It is funny how the history of technology often goes around full circle. We went from centralized mainframes with terminals, to the PC which are decentralized, to the cloud computing which is centralized. With more people and businesses starting to use solar power in various forms, we are often forced to take DC voltage to convert it to AC voltage only to have our power adapters convert the power back to DC for use by our electronics.
The voltage from a standard wall jack is alternating current (AC), and the voltage from a battery is direct current (DC). There are very few things that we use that are designed to use AC voltage directly without a conversion to DC. The two main exceptions are incandescent bulbs, which can use either AC or DC power, and some electric motors.
Electric motors can be designed to use AC directly or DC power directly, so some electric motors are AC, like the one that runs the fan in the heating and air conditioning unit in your house. Other motors are designed to use DC current like the Tesla Model 3.
So why are most power outlets AC if most things have to convert the power back to DC to use it?
Back in the nineteenth century, when Thomas Edison invented the light bulb, his idea was to us DC power to power his light bulbs. But there was a problem: Edison’s DC power system could not be transmitted over a few miles. This meant a power station would have to be built every few miles –a lot of power stations.
Fortunately, an employee of Edison’s, Nikola Tesla, developed a way to use AC power to transmit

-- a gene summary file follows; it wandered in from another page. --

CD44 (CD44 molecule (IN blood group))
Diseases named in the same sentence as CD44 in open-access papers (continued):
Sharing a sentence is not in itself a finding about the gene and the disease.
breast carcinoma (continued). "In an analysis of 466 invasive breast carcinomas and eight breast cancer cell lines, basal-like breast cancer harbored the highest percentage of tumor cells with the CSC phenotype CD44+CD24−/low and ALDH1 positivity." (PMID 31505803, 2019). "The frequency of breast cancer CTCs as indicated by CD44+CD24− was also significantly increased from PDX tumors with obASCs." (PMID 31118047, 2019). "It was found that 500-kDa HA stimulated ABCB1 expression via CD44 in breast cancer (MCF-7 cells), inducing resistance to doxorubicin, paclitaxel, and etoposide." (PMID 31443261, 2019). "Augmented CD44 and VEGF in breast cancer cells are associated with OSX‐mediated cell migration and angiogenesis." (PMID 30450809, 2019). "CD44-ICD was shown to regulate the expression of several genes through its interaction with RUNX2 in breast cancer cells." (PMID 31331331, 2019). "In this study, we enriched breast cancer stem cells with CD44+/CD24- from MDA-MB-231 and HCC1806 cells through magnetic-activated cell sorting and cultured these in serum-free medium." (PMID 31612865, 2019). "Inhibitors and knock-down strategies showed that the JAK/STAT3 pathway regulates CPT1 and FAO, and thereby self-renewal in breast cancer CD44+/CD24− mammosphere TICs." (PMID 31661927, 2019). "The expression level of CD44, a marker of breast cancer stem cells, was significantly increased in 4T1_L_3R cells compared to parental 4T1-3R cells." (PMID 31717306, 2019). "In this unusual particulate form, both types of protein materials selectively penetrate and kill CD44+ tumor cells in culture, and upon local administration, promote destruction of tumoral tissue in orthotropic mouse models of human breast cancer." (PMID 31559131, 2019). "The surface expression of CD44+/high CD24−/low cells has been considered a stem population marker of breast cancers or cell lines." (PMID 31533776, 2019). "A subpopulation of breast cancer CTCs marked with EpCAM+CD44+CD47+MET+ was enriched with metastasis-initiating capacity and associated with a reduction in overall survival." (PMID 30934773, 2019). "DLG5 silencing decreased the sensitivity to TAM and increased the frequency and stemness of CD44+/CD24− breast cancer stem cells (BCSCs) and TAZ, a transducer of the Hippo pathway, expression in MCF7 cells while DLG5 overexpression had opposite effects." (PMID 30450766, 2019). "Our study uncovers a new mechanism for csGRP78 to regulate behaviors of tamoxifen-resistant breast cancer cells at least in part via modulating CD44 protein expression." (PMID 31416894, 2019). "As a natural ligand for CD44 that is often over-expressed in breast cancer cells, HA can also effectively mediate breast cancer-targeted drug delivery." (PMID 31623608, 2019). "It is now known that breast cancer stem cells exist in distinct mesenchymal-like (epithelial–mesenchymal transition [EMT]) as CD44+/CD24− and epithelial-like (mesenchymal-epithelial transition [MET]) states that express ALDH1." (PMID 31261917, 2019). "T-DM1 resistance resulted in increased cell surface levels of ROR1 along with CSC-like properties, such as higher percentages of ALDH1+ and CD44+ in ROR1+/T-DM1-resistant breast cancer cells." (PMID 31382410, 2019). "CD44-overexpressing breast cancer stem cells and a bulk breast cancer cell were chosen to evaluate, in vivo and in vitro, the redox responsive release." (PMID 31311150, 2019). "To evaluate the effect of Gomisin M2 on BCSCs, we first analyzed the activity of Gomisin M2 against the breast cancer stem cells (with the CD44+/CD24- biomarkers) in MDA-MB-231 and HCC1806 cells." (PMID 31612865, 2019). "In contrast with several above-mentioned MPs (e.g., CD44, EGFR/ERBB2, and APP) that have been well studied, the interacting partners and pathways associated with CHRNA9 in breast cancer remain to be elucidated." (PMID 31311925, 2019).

power cost effectively over many miles. Edison was against using AC power. Nikola Tesla quit after a disagreement with Edison and went on to work with George Westinghouse to provide electricity to households and businesses using AC power transmission lines and equipment.
Tesla patented a number of inventions that had to do with AC power that are still being used today to produce and transmit electricity over longer distances. Tesla Motors, Inc. was named after Nikola Tesla.
Now we are starting to have a new problem. Solar panels generate DC electricity. We often convert this to AC current only so we can plug in the power adapter of electronic devices that change it back to DC.
In a house powered entirely by solar power it would make more sense to use the DC power directly since the solar panels and the batteries that store their power in both use DC power, and converting between AC and DC or DC and AC is less efficient since you lose energy in the process.
How Solar Energy Works
Today, we have some long distance high voltage DC transmission lines but they are actually only cost efficient over much longer distances.
An overhead cable run with HVDC would need to be between 600 and 800 kilometers to be cost efficient — that is between 375 and 500 miles.
Underwater and underground HVDC cables become cost efficient at about 30 miles or so. So HVDC is often used in long distance undersea cables. So even now, AC power is generally a better choice for the transmission distances we need.
—Dean McIntyre, June 18, 2020